True, but Wallace, whom Clough used to lump in with Justin Fashanu and Peter Ward as proof that he was hopeless at buying strikers, could be excused for beaming broadly after Dumbarton snatched a 2-2 draw against Clyde in stoppage time of his first match as manager.
It was not simply the brinkmanship which delighted Wallace, who became Britain's costliest footballer when he joined Nottingham Forest for pounds 1.25m in 1980 (or "pounds ! million" as a Freudian slip in Saturday's programme put it). In Dumbarton's position, which is once again perilously close to the foot of the Scottish Second Division, actually avoiding defeat represented a good day at the office.
The programme also carried nostalgic reminders of what Wallace, now 40 and running a newsagent's shop 20 miles away in Glasgow, achieved as a teenaged flier with "the Sons". There was a run to the Scottish Cup semi- finals, and a goal in a draw with Celtic, with 10,000 crammed into Boghead, which clinched his move to Coventry.
Dumbarton's greatest days were already sepia-tinted by then - they would have made the Champions' League in the Victorian era - but Wallace is determined to restore respectability. It will not be easy. On a day when another all-seater stadium was inaugurated at Inverness, the terraces of Scotland's oldest ground, opened in 1879, were strewn with scarcely 700 souls.
The surprise was that the faithful numbered as many as they did. Dumbarton do not, as yet, have bus loads of English anoraks patronising them like Cowdenbeath and the late Meadowbank Thistle. And eight points from a possible 120 was the kind of sequence to test the most fervent fan.
They began and finished well. The problem was the 85 minutes in between Billy Wilson's debut goal, made by Colin McKinnon's fine run, and the latter's equaliser. Clyde, the only team Dumbarton have beaten in the past 13 months, dominated after drawing level through Miller Mathieson's header.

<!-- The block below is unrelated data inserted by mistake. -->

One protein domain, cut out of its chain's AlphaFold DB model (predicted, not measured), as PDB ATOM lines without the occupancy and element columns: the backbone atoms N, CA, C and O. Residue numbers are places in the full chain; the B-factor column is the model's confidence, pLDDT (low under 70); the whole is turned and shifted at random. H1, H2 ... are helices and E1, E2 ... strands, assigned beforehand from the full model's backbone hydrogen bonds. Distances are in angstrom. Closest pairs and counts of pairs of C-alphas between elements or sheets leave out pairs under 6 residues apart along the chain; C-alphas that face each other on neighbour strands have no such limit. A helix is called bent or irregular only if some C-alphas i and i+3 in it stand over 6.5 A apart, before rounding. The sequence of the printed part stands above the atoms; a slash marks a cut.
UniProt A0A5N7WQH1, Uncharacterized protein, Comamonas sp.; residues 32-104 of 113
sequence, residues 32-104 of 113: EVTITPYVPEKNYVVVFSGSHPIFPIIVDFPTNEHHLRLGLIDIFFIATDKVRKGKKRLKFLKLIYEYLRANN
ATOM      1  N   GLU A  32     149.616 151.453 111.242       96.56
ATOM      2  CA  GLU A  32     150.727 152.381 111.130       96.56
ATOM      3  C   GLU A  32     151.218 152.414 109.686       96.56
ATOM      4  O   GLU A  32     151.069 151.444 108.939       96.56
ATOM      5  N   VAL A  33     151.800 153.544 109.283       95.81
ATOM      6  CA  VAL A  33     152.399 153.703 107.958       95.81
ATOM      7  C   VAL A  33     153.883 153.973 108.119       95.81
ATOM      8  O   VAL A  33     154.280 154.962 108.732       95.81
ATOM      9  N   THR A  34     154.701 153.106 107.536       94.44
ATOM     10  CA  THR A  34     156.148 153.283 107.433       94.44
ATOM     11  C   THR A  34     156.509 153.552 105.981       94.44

Paul Brownlie, son of the former Newcastle and Scotland defender, John, then put the Cumbernauld side ahead with a 30 yard volley Mark Hughes would have killed for. All that could be seen of Wallace above the dug- out parapet was the familiar thatch of ginger hair.
Seeing anything in Clyde's goalmouth was becoming difficult, Dumbarton's floodlights making Estonia's look like the Blackpool illuminations. Out of the gloom, McKinnon loomed to head a soft goal which brought Wallace and his new coach, the splendidly named Ringo Watts, jumping on to the track.
Like Clough, who played him in the youth team after paying the record sum, Wallace said he planned to use "the pat on the back and the kick up the backside" as applicable. The commitment of his players, if not their class, suggested he had already struck a chord.
Success would be "finishing one place above relegation"; pressure was "something you bring on yourself - the game's there to be enjoyed." As for playing the transfer market, Dumbarton's hands are largely tied, despite the public-address announcer's claim that the winner of the half-time draw had scooped pounds 2m.
In fact, Wallace had already made his first signing overnight, lining up the impressive Wilson from Ayr at midnight and registering him minutes before the midday deadline. How much did he pay? "Don't know," replied the prodigal Son, adding in a manner Clough would have admired: "I just told the directors I wanted him and left it to them."
Goals: Wilson (5) 1-0; Mathieson (14) 1-1; Brownlie (67) 1-2; McKinnon (90) 2-2.
Dumbarton (4-4-2): K Meechan; Davidson, Marsland, J Meechan, Sharpe; Wilson, Mooney (Glancy, 80), King, McKenzie; McKinnon, Ward (Dallas, 74). Substitute not used: Goldie
Clyde (4-4-2): McLean; Ferguson, Brown, Knox, Prunty; McEwan, Gillies (Campbell, 56), Brownlie (Carrigan, 83), Gibson; Mathieson, Annand (Michael O'Neill 50).
Referee: A C Gemmill (Linlithgow).
Bookings: Dumbarton Mooney, King.
Man of the match: Brownlie.